Veteran Dublin criminal Gerry Hutch has made his first court appearance in Spain since his arrest there last Thursday on foot of a European arrest warrant issued by the authorities in the Republic.
The 58-year-old Dubliner was denied bail during what was a largely procedural hearing on Saturday. He did not indicate during the court hearing whether he would fight his extradition to the Republic or agree to surrender.
Hutch, a married father with an address in Clontarf, north Dublin, appeared before the Audiencia Nacional in Madrid on Saturday. His appearance came less than 48 hours after his arrest close to a property where he had been staying in Fuengirola, a resort popular with Irish holidaymakers near Malaga in southern Spain.
The Garda’s security and organised crime units were liaising in recent months with their colleagues in southern Spain with a view to arresting Hutch. And while a plan earlier this year to take him into custody was not successful, it was revived in recent weeks.
He was tracked, based on intelligence gathered by the Garda, to a property in Fuengirola and surveillance on him there was ramped up last week. Members of El Equipo de Huidos de la Unidad Central Operativa (UCO) – the “escape team of the central operative unit” – of the Guardia Civil were outside the property last week, working in 24-hour shifts to maintain surveillance on the house.
They were waiting for their moment to move in and arrest him or to take him into custody if he came out of the property. However, when he was spotted near the property the officers on the scene made checks to confirm his identity and were given approval to move in and arrest him.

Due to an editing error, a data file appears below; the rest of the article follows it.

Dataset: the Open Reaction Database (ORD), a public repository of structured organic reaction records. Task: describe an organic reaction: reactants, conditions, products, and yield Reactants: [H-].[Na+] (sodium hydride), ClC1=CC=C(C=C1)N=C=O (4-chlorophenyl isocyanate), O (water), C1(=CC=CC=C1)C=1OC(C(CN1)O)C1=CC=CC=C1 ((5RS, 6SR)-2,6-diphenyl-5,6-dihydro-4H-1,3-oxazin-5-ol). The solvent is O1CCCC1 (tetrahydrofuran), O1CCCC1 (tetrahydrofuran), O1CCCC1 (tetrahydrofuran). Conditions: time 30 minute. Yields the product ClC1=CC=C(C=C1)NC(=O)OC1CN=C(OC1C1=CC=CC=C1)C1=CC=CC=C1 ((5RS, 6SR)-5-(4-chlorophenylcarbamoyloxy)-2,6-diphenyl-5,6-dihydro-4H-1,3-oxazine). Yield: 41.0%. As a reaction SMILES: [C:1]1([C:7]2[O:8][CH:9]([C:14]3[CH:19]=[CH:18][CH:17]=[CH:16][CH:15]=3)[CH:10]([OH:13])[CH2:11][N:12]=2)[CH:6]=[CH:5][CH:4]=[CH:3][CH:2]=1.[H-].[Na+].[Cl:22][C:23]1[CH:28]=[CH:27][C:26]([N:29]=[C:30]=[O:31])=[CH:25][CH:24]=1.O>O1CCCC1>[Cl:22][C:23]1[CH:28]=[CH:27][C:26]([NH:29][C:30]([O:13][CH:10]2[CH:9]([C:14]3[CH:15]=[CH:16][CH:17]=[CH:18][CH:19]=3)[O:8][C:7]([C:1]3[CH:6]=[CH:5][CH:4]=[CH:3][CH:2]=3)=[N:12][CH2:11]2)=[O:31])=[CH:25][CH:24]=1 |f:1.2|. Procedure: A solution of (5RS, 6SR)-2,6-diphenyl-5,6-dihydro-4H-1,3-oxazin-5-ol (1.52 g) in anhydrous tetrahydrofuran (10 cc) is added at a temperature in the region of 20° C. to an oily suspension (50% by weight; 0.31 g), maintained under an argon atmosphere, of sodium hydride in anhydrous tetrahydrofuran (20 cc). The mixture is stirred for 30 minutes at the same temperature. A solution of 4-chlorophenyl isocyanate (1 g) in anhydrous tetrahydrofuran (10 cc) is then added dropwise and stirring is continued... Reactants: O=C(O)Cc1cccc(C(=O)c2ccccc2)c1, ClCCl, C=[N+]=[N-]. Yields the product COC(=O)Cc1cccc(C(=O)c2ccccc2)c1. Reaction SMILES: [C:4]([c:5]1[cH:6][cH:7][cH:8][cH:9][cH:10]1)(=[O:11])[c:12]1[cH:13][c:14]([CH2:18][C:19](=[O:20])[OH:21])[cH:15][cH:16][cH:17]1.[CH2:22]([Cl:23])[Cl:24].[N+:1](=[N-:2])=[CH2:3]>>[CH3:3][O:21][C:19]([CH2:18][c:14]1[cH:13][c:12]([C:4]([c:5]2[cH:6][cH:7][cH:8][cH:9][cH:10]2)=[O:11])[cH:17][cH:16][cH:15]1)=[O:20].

Regency Hotel attack
There was no indication Hutch offered resistance after being approached and told he was being arrested as he was wanted to face trial in Dublin in relation to the Regency Hotel gun attack in Dublin in February 2016. He was secured to handcuffs, placed into a police van and then driven to the Guardia Civil command centre in Malaga about 30km away.
He was held in a cell there until Saturday when he was driven under armed escort, in a convoy of police vehicles, to Madrid where he appeared before the court for a brief hearing. The Guardia Civil was expected to share more details of his arrest, and the operation leading up to it, as early as tomorrow (Monday).
Garda officers believe it is likely Mr Hutch will fight his extradition. If that is the case, and he was to lose his challenge, it would be several months before he was extradited to the Republic. If he agreed to be extradited he could be back in Dublin within days.
About four months ago the courts in Dublin granted a European arrest warrant for him after the Director of Public Prosecutions (DPP) directed he should face charges related to the February 2016 attack at a boxing tournament weigh-in at the Regency Hotel.
During that attack five gunmen – including three dressed in mock Garda ERU uniforms and armed with AK47s – burst into the venue and opened fire. Gardaí believe the main target of that attack was Daniel Kinahan, the man named by the Criminal Assets Bureau in the High Court as leader of the Kinahan cartel.
However, while Kinahan fled the scene, one of his associates – David Byrne (34), Crumlin, Dublin – was wounded and died from his injuries. Several other men were wounded but survived.
That attack was seen as revenge for the murder of Gary Hutch – the 34-year-old nephew of Gerry Hutch – in Spain in 2015. The Regency attack accelerated the Kinahan-Hutch feud, which has to date claimed 18 lives.
For the past 5½ years gardaí have wanted to question Gerry Hutch about the Regency attack. However, he left the Republic in early 2016 and has been living in continental Europe, mostly in Spain, since then. He could not be extradited to be questioned, meaning he was free to travel anywhere. However, when the DPP directed earlier this year he should face charges, a European arrest warrant was issued and an active search began, with a view to his extradition.